BMPL's rather ordinary-looking façade hides a charming secreta
lush courtyard whose plants and pools can be viewed through a large
circular window in the elevator. Upstairs in the fourth floor conference
room, our meetings began. Myrna Layton (BYU) presented a paper about
the dichotomous works of the American composer Ruth Crawford Seeger,
who composed in both dissonant counterpoint and also the folk song
idiom. Carolyn Dow (BMPL) presented two papers. The first was about
the Greek poetess Sappho. She then introduced us to the Polley Music
Library web page. We were delighted to learn more about Carolyn's
library and will now know how to access the resources offered in
Many of us went out for lunch together to a Greek restaurant close
to the library building. Most of us also took the opportunity to
visit the 2nd floor of BMPL to see the Polley Music Library for
ourselves. Others went for a walk around the city. After lunch,
Janet Bradford (BYU) presented the paper which was voted the best
of our chapter this year. It was about the John Addison film music
collection held by BYU. Anita Breckbill (UNL) followed Janet, reprising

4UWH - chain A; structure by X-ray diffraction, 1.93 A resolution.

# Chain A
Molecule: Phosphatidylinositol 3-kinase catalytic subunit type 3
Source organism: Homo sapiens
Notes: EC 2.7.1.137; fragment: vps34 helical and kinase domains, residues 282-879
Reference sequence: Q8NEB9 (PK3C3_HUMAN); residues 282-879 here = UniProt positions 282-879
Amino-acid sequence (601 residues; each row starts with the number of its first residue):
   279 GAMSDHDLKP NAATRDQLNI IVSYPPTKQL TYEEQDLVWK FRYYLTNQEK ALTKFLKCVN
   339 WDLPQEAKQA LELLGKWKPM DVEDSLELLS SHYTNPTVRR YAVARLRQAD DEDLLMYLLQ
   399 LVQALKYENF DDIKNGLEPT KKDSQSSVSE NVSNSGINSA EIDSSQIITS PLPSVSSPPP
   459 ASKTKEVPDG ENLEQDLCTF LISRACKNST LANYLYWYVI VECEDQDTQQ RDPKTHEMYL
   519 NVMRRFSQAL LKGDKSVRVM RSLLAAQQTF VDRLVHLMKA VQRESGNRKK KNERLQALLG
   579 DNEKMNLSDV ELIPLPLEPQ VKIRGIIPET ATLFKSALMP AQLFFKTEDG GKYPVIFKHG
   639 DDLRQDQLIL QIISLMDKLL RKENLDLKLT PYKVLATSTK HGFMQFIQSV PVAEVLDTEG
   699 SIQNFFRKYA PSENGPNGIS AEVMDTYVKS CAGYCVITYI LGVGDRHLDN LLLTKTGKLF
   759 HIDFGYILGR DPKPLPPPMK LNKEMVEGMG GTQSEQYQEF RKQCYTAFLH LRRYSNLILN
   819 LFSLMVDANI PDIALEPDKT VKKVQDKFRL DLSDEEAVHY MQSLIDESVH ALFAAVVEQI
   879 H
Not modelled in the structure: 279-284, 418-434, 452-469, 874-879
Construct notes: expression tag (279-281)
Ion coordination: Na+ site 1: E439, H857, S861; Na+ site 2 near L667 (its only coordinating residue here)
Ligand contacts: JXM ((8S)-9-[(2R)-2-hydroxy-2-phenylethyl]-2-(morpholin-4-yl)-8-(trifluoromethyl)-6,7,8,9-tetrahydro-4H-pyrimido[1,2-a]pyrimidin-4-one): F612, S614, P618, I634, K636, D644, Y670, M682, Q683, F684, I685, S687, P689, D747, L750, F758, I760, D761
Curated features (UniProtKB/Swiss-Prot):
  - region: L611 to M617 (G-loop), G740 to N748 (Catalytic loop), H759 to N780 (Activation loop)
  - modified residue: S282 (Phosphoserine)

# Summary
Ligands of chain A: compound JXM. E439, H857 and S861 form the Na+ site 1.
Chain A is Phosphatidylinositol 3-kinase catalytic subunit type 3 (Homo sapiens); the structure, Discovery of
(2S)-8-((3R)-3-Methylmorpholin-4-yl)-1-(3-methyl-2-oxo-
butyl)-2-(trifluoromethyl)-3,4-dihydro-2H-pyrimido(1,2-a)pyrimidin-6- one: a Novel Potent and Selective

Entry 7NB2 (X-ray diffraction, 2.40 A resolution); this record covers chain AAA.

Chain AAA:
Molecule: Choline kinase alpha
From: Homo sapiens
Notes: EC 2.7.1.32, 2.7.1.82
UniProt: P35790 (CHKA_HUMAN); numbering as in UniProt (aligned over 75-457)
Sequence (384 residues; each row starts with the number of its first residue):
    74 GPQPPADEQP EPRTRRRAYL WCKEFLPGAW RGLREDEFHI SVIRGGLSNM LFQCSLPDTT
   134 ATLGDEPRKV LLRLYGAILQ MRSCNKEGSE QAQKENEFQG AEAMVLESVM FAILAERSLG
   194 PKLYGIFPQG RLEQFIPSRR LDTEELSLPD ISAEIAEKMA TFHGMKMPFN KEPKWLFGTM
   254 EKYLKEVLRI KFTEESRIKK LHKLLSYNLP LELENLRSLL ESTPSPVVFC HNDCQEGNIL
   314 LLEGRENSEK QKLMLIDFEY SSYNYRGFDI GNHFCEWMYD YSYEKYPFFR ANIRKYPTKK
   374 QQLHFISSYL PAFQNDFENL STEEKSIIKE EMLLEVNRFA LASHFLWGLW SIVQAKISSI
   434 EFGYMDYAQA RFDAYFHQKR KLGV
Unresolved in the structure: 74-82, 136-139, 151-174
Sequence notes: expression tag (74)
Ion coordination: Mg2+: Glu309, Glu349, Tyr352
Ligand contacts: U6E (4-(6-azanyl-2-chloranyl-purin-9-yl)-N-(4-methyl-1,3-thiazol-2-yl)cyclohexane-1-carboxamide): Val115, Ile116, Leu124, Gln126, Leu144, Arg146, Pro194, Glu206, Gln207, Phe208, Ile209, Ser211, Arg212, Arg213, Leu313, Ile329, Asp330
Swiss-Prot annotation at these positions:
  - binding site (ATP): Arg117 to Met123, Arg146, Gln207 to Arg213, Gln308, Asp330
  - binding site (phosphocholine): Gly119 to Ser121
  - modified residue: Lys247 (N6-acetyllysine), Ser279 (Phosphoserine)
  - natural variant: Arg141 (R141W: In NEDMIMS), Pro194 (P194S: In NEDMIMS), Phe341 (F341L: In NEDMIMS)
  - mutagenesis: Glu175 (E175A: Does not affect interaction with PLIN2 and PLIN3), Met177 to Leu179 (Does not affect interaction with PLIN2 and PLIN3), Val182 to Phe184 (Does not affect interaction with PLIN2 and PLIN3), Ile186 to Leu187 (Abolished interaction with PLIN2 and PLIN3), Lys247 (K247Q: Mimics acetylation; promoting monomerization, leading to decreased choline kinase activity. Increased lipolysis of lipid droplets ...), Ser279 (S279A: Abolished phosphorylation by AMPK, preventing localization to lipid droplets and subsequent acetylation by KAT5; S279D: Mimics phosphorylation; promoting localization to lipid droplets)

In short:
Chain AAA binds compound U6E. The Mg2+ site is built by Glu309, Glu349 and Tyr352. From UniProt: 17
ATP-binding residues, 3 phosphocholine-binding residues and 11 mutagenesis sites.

her MLA presentation about the caricatures in the Rokahr Family
Archive held by the University of Nebraska at Lincoln.
We completed the afternoon with a walk to the Nebraska State Capitol
Building. Nebraska's Unicameral Legislature was not in session because
it was, after all, Friday, but a most talented guide entertained
us as she showed off this magnificent edifice and its artwork. It
is well worth seeing! Four of us (Anita, Janet, Irene and Myrna)
wandered into the law library and were treated to a tour of that
facility, which included the opportunity to go through a secret
door which led to a secret balcony hidden behind a sculpture on
the face of the building. Dinner at an East Indian restaurant called
"The Oven" rounded out the evening.
Saturday morning, May 17, found us at the University of Nebraska's
Don L. Love Memorial Library, where the Dean of Libraries, Joan
Giesecke, welcomed us. Anita's colleague Kay Walter, the chair of